Is it beneficial for internal security teams to share detailed attack and incident metrics with the rest of the company?

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CIO/CISO in Healthcare and Biotech, 11 - 50 employees
It's not only beneficial, its absolutely mandatory at this point in time, at least at a rolled-up level that is all part of a comprehensive information security program. It's not necessary to get too deep into the weeds, but this is critical to the education of all business units as to the threats to their specific business operations. For far too long we've ignored the "people" part of "people/process/technology" paradigm; its time to leverage these folks to understand the urgency of having them buy in to the overall program. 
vCIO, Infrastructure Architect, Manager in Services (non-Government), 1,001 - 5,000 employees
Absolutely! If nothing else at least the broad strokes or a copy of the Executive Summary should be shared with everyone. Not everyone will understand the deep workings of the attack, but sharing with everyone allows "everyone" to understand how and what happened, allowing them to learn in the process. The users are the first line of defense, so you have to keep them involved so you have their buy in and support.
CIO in Education, 501 - 1,000 employees
An effective information security program must build and retain the trust of the organization and the organization’s customers. Chief Information Security Officers (CISO) should lead with a customer-centric security mindset to protect an organization’s reputation and long term credibility. The main goal of an information security program should be to foster a security-first mindset across the entire organization to better manage risk. Reporting security posture metrics to both organizational leadership and the organization’s governing board is the KEY responsibility of a CISO. CISOs need to establish reliable metrics that can effectively communicate the security posture of an organization.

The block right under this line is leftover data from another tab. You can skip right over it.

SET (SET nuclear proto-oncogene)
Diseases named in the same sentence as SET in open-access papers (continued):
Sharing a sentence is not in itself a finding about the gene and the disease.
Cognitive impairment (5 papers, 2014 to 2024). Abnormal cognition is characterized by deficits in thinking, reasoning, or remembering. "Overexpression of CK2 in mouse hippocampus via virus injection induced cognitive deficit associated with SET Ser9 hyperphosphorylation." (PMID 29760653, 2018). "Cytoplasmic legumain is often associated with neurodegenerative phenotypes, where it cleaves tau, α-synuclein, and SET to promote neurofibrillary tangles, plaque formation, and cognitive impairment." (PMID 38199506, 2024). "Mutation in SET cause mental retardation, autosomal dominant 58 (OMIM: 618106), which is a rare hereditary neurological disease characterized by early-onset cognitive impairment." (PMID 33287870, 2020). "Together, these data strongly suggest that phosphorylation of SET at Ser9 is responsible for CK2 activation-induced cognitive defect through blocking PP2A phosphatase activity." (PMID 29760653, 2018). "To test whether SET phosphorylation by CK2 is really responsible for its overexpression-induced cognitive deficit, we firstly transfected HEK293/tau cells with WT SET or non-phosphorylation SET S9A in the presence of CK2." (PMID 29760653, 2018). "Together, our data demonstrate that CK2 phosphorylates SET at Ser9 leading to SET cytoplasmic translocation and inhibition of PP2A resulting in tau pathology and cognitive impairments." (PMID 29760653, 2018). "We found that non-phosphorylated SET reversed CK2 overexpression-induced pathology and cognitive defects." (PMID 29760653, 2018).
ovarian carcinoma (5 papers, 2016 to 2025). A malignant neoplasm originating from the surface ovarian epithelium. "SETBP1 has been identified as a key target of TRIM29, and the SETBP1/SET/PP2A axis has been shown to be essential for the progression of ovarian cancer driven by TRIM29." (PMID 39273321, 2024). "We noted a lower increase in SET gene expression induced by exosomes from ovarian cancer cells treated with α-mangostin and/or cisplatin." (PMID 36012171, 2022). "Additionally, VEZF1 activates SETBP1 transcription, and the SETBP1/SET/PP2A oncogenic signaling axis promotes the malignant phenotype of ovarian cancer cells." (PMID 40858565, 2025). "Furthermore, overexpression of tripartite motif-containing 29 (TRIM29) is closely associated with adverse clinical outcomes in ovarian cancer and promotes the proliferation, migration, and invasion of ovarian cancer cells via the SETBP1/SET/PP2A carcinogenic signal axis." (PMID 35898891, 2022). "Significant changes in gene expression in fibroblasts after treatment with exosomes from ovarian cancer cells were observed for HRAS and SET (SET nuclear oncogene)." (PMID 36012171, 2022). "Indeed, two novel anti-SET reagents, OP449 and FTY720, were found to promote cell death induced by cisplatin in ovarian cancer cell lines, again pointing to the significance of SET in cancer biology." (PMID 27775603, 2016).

There are several types of metrics that can effectively communicate the current state of organizational security posture. The most critical metric is the time to assess and eliminate security incidents. The quicker security issues are detected and resolved the lesser the potential damage to an organization’s security posture. Another critical metric to communicate is the number of reports of suspicious activities by employees. Keeping track of the percentage of employees in an organization who report suspicious emails is a great way to assess how prone an infrastructure is penetration and how aware employees are to phishing attempts.

Reporting on vulnerability patching indicates how fast security issues have been resolved and how many remaining issues require patching. Organizations that patch regularly are LESS likely to sustain infrastructure attacks. The last metric to report is the risk to the infrastructure due to third-party companies associated with an organization. Most organizations have processes outsourced to other organizations, such as supply-chain, which expose an organization to the risk of invasion. Some recent studies indicate that approximately 51% of businesses suffered a data breach caused by a third party.

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CTO in Software, 201 - 500 employees
Without a doubt - Technical Debt! It's a ball and chain that creates an ever increasing drag on any organization, stifles innovation, and prevents transformation.
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